CIPC » Events » Restorative Justice with indigenous communities: recent developments in research and practice in Australia and Quebec, Canada

Restorative Justice with indigenous communities: recent developments in research and practice in Australia and Quebec, Canada

ICPC Lunch Seminar / November 4th 2008, Montreal (Canada)

Author(s) : Mr. Andrew Paterson, Ms. Mylène Jaccoud


Abstract :

ICPC hosted a lunch seminar on November 4th, 2008 with invited panellists Andrew Paterson, Honorary Secretary of the Australian Crime Prevention Council and Mylène Jaccoud, Professor at the Department of Criminology of Université de Montréal (Canada). The event was held in the presence of Ellen Gabriel, President of Femmes Autochtones Quebec, Eugenio Montero, General Consulate, of Chile, a delegation from Montreal’s Native Friendship Centre, and other distinguished guests.  The seminar was devoted to examining issues in relation to the development of restorative justice initiatives with indigenous populations living in the APY lands, Australia, and in the Province of Quebec, Canada.  Two key debates emerged in response to the presentations:

• The appropriateness of including retributive justice measures within restorative justice programming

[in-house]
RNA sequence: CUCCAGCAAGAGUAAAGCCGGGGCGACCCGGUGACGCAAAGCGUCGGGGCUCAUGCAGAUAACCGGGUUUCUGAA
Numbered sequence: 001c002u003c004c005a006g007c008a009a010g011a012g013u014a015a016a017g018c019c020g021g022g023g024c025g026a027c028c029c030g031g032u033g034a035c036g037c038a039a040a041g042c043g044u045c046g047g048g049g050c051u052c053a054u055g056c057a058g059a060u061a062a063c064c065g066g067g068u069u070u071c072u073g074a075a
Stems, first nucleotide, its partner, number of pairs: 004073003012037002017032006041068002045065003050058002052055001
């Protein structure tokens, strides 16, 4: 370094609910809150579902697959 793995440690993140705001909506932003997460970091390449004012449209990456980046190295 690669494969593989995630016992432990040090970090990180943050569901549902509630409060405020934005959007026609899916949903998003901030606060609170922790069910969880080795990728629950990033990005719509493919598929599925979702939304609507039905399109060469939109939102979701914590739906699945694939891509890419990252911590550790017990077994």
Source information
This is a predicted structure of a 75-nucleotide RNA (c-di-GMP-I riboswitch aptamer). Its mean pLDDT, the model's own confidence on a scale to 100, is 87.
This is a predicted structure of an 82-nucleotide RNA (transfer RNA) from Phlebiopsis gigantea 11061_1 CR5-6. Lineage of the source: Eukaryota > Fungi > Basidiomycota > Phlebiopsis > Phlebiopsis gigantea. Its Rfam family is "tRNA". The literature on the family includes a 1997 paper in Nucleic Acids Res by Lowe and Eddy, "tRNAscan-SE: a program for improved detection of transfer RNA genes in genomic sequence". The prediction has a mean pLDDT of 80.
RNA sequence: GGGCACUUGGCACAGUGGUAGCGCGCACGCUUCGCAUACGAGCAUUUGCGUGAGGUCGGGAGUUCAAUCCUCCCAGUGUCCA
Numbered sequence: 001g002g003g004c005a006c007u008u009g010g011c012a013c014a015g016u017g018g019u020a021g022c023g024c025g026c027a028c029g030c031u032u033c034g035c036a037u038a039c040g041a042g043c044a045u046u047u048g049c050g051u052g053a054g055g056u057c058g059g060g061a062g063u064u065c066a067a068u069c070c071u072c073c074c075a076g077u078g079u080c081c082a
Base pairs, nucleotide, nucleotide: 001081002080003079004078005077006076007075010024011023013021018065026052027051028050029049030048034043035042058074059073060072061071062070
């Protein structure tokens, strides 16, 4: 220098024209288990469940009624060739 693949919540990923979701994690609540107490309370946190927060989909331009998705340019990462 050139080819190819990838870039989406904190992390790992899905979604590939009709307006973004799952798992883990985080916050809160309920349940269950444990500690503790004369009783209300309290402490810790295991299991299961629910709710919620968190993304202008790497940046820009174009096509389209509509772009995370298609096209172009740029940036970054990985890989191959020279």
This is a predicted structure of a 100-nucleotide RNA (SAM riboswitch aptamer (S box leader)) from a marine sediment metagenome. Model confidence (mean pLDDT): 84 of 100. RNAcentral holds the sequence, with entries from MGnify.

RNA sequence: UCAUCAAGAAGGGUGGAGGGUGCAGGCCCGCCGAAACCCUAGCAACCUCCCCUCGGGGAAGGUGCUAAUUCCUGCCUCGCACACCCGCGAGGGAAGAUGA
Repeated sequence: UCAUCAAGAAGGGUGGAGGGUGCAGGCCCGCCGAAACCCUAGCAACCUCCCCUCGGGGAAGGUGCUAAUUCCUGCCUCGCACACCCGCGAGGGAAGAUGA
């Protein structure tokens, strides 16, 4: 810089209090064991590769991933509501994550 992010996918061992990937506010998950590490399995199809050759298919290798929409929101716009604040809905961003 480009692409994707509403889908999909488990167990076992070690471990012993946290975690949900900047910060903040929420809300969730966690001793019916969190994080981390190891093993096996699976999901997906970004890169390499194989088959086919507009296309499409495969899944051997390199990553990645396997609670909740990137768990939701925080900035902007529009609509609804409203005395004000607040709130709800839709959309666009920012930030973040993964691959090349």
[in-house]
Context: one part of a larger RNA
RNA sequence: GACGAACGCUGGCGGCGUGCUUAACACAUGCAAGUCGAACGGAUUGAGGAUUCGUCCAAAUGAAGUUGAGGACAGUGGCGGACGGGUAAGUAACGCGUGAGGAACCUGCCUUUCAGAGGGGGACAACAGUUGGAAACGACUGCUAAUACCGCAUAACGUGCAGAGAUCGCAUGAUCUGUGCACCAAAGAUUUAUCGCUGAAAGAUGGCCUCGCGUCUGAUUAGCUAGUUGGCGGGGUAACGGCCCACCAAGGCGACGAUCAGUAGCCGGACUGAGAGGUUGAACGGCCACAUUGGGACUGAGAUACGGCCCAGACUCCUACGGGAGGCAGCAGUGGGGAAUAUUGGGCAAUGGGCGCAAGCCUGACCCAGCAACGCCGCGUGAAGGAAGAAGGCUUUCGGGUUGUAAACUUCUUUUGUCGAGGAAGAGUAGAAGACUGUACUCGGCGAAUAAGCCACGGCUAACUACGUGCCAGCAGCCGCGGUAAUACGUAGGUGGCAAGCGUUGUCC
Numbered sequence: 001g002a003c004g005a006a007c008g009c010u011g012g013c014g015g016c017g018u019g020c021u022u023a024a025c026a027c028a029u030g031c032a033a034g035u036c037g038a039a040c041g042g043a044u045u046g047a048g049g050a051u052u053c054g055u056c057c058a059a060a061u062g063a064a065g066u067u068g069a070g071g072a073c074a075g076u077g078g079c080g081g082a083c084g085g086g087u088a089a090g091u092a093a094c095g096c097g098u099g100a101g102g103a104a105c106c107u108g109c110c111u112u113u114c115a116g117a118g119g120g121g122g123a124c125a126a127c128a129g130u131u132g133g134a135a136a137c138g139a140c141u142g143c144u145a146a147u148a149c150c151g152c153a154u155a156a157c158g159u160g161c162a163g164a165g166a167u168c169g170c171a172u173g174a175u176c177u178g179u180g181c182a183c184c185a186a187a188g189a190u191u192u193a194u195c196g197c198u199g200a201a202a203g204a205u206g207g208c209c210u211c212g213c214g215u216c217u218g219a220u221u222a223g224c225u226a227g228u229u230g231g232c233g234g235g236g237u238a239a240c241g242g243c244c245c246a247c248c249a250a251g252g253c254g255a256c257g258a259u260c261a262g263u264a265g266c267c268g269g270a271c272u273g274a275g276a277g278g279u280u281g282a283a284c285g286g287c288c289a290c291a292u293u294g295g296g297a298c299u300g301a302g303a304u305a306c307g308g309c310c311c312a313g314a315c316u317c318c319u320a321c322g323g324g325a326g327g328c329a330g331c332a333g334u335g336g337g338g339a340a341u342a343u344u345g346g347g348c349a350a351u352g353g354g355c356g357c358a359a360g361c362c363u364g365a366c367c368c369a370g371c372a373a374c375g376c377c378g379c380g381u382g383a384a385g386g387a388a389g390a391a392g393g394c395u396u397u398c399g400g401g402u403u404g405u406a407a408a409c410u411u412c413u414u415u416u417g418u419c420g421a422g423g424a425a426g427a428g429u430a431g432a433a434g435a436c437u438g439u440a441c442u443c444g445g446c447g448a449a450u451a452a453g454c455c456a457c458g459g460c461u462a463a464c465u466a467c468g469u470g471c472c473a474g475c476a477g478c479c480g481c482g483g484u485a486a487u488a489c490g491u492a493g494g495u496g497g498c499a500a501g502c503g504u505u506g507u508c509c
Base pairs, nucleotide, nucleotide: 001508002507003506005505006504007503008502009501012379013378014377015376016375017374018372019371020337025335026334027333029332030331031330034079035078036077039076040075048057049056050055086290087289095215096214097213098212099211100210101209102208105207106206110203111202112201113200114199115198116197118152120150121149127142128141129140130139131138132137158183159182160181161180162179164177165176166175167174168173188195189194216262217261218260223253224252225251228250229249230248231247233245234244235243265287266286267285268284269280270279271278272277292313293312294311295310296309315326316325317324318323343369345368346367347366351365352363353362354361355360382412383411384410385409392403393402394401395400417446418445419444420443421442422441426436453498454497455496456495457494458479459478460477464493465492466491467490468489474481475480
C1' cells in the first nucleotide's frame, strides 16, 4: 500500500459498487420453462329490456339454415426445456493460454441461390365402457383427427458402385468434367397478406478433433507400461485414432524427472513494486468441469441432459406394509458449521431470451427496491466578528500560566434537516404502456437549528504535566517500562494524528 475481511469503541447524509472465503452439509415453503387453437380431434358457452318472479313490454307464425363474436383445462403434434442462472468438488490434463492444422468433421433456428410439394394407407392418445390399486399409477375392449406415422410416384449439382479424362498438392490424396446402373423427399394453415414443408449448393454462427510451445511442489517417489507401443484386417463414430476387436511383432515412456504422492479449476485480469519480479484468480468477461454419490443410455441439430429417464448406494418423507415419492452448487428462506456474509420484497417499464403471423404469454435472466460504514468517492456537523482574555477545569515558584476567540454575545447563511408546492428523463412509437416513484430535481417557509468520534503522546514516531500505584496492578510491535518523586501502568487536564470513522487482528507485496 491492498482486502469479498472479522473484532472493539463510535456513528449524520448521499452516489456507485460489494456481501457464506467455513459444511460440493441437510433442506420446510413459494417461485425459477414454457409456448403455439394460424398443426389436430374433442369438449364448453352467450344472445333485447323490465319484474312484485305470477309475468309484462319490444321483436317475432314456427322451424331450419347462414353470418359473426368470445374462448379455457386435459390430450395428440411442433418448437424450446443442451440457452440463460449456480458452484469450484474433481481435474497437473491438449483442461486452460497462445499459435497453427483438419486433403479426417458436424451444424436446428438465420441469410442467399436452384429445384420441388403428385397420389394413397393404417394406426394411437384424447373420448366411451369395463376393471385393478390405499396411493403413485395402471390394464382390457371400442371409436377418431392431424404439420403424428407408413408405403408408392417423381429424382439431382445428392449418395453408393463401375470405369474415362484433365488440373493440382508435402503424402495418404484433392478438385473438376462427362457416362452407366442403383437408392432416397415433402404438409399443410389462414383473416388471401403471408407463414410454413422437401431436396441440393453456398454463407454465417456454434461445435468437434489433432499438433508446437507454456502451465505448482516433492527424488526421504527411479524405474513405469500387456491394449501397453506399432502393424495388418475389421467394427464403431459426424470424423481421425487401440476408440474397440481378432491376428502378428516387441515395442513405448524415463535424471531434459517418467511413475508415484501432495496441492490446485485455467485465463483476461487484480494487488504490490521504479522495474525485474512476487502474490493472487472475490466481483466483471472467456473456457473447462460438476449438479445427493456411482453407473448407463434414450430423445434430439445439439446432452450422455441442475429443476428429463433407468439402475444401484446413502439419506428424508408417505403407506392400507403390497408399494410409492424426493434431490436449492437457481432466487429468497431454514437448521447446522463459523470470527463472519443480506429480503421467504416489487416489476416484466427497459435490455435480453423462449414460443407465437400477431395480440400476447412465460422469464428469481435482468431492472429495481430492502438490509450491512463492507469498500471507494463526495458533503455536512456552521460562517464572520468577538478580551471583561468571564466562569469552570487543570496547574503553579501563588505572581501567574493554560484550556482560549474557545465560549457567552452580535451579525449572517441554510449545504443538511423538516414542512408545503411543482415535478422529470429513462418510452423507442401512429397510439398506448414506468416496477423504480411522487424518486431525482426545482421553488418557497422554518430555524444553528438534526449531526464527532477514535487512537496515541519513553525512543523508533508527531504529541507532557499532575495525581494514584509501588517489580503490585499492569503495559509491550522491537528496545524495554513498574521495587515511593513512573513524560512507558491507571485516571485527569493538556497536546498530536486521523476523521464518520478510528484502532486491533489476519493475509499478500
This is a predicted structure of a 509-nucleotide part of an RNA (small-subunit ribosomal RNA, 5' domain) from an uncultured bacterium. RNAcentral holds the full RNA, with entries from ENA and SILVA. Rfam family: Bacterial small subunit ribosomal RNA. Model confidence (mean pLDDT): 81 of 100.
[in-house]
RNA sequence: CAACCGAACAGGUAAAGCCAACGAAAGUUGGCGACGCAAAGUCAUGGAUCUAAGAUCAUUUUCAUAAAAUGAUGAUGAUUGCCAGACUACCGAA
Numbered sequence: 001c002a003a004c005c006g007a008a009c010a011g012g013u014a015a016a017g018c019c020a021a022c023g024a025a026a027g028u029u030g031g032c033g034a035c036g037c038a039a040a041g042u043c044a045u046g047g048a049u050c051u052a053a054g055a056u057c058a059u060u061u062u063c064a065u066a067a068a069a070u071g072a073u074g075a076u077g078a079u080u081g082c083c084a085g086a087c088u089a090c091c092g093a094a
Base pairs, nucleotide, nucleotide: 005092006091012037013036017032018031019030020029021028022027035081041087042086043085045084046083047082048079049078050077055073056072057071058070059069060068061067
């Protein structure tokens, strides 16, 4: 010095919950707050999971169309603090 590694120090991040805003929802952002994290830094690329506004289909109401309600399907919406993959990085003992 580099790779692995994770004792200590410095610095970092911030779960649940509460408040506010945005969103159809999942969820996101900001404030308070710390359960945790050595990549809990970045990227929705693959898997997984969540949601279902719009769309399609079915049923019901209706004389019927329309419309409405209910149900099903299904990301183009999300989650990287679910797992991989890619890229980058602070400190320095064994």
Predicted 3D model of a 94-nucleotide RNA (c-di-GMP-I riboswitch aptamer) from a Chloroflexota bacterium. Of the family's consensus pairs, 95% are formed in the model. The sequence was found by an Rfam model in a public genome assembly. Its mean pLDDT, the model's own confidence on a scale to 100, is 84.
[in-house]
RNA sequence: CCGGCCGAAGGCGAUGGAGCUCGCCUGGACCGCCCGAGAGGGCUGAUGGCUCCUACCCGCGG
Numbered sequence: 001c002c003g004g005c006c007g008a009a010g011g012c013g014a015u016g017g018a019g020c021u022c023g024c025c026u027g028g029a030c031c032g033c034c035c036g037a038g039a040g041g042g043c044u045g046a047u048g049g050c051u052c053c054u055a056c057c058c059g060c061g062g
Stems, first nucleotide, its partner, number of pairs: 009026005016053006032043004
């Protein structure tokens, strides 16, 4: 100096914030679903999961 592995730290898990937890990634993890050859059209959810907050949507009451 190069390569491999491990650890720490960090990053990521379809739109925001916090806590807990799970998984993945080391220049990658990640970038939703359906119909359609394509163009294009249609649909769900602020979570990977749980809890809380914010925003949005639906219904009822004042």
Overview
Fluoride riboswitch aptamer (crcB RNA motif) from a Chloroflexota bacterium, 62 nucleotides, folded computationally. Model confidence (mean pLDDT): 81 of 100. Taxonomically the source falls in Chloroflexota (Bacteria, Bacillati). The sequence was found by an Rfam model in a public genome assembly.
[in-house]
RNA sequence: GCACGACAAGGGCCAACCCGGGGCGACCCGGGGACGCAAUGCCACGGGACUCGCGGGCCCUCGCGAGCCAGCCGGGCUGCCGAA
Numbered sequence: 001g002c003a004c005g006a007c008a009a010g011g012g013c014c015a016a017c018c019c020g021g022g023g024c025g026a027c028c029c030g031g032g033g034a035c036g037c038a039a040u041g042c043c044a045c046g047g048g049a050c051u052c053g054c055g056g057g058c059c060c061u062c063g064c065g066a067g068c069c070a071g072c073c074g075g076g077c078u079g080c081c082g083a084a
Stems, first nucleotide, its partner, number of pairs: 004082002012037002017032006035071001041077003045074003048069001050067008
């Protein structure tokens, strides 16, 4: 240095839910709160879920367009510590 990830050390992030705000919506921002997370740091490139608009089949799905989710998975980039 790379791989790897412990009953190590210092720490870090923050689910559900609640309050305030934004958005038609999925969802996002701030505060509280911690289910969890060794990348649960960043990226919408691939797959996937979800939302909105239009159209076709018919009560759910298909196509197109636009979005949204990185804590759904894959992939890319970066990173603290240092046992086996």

• The degree to whether traditional restorative justice practices are in fact traditional, when they have been blended with, or defined within a Western legal system and perspective.

Speakers :

Ms. Mylène JACCOUD is dedicated to closely examining issues of the administration of justice, with Aboriginal communities and challenges facing Aboriginal women. She has a doctorate in Criminology (Université de Montréal) and a Masters in Sociology and Anthropology (Université de Lausanne, Switzerland). She is head of the research team Conflict Resolution, Restorative Justice and Aboriginal Research. Key themes include the marginalization and criminalization of Aboriginals in Quebec, restorative justice and ethnic minorities in the correctional system. She is also the main researcher in the following collaborative projects including Aboriginal Police and Governance, comparative analysis on the types of social responses and their effects on violence against aboriginal women, and the impact of extra judicial sanctions on intervention practices.

Mr Andrew PATERSON is a crime prevention consultant from Adelaide, South Australia. He is the Honorary Secretary of Australian Crime Prevention Council and a member of the Board of ICPC. Andrew’s current project is focused on Northern and remote Aboriginal populations, and he is working in the APY lands close to the Northern Territory border. His recent initiative will aim to establish Restorative Justice Circles in 30 or so communities.